Cerebral palsy and the issue of causation, P.2

In our last post, we began discussing a recent study suggesting that, at least in some cases, cerebral palsy may be rooted in a genetic mutation rather than a mishap during the birth process. As we noted, the findings could potentially have an impact on the issue of causation in birth injury litigation.

The principle of causation in medical malpractice litigation is aimed at ensuring that the alleged acts of negligence are a sufficiently connected cause of the alleged injuries. In cases where negligence is established but it cannot be established that the negligence was the legal cause of the injuries, no recovery is possible. 

A number of factors can impact upon a case to destroy the causal connection between the negligence and the injuries. In some medical malpractice cases, there may be another possible explanation for what caused the injuries. This, of course, is part of why it is necessary to enlist the help of expert witnesses, typically physicians who are able to provide insight not only into standard of care that should have been exercised by the defendant, but also about what likely caused the plaintiff’s injuries, and to help exclude alternative explanations.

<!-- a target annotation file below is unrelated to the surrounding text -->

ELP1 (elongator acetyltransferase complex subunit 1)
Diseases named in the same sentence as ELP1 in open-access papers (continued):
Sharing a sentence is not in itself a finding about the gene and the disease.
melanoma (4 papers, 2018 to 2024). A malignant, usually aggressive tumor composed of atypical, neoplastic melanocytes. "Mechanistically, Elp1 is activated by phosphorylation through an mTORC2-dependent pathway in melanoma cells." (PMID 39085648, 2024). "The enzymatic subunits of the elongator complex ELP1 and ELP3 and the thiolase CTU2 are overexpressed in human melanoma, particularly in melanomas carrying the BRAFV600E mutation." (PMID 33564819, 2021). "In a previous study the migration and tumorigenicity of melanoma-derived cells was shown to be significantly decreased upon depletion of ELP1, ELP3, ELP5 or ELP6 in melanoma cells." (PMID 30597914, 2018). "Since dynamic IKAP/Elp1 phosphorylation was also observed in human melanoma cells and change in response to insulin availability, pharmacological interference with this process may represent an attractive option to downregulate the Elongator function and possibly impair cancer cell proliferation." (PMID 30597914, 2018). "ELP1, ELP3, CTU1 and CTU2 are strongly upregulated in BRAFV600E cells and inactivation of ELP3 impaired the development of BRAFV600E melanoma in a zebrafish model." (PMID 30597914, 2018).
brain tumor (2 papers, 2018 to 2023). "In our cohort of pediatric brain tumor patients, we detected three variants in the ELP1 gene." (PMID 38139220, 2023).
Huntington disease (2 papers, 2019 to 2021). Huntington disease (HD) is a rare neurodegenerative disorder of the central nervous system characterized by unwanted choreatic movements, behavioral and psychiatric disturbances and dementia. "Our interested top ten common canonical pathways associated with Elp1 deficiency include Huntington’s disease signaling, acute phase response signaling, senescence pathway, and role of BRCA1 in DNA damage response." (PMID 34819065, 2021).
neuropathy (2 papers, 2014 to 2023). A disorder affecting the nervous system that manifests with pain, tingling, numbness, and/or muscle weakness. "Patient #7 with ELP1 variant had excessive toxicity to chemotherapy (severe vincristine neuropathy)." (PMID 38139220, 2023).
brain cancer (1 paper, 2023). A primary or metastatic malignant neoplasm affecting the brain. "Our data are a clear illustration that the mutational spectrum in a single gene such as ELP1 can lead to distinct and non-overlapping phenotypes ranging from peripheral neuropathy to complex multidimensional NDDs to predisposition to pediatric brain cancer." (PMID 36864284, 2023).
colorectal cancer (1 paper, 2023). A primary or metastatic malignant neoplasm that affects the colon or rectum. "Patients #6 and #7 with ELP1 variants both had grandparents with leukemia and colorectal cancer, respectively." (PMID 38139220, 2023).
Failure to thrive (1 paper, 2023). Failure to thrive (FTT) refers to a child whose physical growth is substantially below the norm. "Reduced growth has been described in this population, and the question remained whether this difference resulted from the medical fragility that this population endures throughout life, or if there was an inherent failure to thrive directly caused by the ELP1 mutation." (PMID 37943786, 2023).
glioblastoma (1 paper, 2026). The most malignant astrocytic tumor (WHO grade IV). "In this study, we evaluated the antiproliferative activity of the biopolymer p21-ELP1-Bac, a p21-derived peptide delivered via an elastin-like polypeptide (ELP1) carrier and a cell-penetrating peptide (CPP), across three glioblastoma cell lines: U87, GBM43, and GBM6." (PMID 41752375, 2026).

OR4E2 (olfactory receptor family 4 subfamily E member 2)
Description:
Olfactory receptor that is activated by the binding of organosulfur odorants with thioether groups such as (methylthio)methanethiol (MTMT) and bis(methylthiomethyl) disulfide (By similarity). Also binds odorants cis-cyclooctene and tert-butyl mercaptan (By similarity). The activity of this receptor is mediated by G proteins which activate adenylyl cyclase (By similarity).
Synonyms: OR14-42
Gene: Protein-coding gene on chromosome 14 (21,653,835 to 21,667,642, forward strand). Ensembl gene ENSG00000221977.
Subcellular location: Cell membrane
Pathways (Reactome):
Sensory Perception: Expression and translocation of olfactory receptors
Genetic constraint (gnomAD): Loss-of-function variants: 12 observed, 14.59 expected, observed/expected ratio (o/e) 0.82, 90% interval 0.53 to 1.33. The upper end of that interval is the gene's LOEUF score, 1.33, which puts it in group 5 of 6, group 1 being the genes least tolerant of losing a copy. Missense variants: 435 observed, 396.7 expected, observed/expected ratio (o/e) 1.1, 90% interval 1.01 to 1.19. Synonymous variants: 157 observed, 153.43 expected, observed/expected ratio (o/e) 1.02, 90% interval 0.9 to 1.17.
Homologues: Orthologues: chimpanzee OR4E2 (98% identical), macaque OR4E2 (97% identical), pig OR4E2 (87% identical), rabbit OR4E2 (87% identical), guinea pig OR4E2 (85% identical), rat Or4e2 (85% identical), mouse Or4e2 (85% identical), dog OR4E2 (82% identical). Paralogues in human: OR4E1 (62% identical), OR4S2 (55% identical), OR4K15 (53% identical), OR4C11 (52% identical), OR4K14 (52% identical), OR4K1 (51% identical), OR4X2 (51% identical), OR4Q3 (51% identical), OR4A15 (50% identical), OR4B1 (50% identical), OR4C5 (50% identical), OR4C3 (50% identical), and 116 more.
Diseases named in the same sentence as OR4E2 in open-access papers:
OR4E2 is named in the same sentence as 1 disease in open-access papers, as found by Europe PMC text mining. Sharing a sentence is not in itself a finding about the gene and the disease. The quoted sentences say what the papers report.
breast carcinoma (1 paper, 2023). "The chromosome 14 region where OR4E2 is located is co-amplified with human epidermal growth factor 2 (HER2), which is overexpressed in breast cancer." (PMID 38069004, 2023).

In cases of cerebral palsy caused by birth trauma, it is critical for plaintiffs to build a strong argument in all aspects of their medical malpractice case. With the research continuing to show that genetics can play a role in the development of the condition, excluding that possibility is likely to become an important task for plaintiffs and their attorneys.

In pursuing any medical malpractice case, of course, it is critical to work with an experienced attorney to ensure one’s rights are protected and that one’s interests are zealously advocated.

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